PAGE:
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William Haigh

William HaighPrivate William Haigh, 3/1361, King's Own Yorkshire Light Infantry, 2nd Battalion

William Haigh was born on the 18th May 1894, the illegitimate son of Mary Haigh of Flushdyke. He was baptised at Ossett Holy Trinity Church on the 5th September 1894. In Spring 1897, Mary Haigh married Arthur Hudson and they lived at Nooking Yard, South Parade, Ossett.

It has not been possible to locate William in the 1901 or 1911 Census, but at some stage before he embarked for France he lodged at the Prospect Road, Ossett home of George and Martha Howden, who formerly lived at Flushdyke.

William Haigh’s army service record has not survived, but it is known that he enlisted at Wakefield, and was one of the first Ossett men to embark for France on the 9th September 1914 with the 2nd Battalion of KOYLI.

The 2nd Battalion of KOYLI was a regular army battalion and in August 1914 was based in Dublin as part of the 13th Brigade in 5th Division. On the 16th August 1914, the Battalion landed at Le Havre and on the 28th December 1915 the battalion transferred to 97th Brigade in 32nd Division.

2nd Battalion, KOYLI had been in France with 13th Brigade, 5th Division, since August 1914, participating in Mons and the subsequent retreat, Battle of the Marne, Battle of the Aisne, the La Basee front, moving north to participate in the First Battle of Ypres.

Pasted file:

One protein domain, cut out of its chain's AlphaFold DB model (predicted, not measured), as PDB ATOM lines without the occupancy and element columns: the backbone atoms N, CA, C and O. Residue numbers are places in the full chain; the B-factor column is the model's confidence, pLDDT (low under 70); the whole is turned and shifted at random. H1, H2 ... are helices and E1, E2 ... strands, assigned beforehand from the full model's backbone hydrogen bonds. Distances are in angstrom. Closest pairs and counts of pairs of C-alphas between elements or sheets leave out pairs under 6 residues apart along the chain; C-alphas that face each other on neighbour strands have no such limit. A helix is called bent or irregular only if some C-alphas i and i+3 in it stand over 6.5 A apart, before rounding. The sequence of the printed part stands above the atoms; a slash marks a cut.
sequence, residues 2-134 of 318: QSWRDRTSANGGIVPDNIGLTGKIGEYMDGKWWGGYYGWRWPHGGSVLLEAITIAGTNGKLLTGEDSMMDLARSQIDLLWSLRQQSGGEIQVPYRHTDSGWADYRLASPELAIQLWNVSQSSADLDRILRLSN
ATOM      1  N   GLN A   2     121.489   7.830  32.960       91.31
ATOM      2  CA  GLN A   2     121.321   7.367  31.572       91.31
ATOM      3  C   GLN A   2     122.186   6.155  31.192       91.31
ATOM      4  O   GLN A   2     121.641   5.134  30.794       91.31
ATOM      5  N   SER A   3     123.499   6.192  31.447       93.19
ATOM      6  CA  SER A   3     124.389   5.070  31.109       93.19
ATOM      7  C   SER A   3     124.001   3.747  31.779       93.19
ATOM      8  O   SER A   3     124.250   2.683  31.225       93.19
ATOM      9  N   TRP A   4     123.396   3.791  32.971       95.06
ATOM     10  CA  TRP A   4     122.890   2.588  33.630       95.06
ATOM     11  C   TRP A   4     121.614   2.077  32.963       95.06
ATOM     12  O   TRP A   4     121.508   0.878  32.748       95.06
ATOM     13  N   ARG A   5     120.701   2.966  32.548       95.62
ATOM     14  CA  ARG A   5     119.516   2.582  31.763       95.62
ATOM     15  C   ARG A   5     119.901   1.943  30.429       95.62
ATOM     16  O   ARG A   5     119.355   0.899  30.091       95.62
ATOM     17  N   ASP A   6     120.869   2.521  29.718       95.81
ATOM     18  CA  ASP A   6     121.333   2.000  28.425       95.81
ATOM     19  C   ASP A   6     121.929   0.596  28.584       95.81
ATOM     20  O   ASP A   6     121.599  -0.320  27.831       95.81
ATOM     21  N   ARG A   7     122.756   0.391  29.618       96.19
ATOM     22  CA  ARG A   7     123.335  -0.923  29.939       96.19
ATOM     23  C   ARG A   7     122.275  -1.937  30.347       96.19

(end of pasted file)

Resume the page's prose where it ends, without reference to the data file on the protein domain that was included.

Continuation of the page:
At the beginning of April 1915, the Division moved from Wulverghem to the southern part of the Ypres salient, taking over the line from the east of the mound at St. Eloi by the Bluff, Hill 60, and Zwartelen to the western edge of Armagh Wood.

Private Haigh was in trenches in early April 1915 and there was no specific action ongoing at the time. It is likely that he died as a result of shelling or participating in a trench raid.

The "Ossett Observer" 1 had this obituary for Private William Haigh:

"Ossett Lad Killed In The War - News has been received this week by the relatives of an Ossett soldier, Private William Haigh, of his death at the front. The official notification received from the War Office states that he was killed in action on April 5th (Easter Monday) at Verbranden Molen, which is a village in Belgium, two or three miles south of Ypres.

Private Haigh, who was not yet quite 21 years of age, was in the special reserves when the war broke out, and had been called up for the annual training when the war broke out. He was then transferred to the 2nd King's Own Yorkshire Light Infantry, and went to the front with the first contingent in September last year. He had thus been through six months of the war, without so far as is known receiving any injury, before being called upon to sacrifice his life for his country.

Before leaving Hull in September, Private Haigh sent to his mother (Mrs. Arthur Hudson), of Nooking-yard, South Parade a picture postcard of himself, upon which he had written a message which now reads sadly. After stating that he was going to the front, he wrote: 'I thought I would send this before I went away. I have been in the army nine months, and I think I might never see you again, and I thought you would see how big I am and how it has made a man of me. I am as merry as I can be. It's no use being down-hearted, and keep your pecker up, mother lass, I might see you again some day.'

The deceased soldier lodged at the house of Mrs. G. Howden, 38, Prospect-road, and was a surface worker at Old Roundwood Colliery. Mrs. Howden received from him a postcard that he was well, dated the day before he was killed."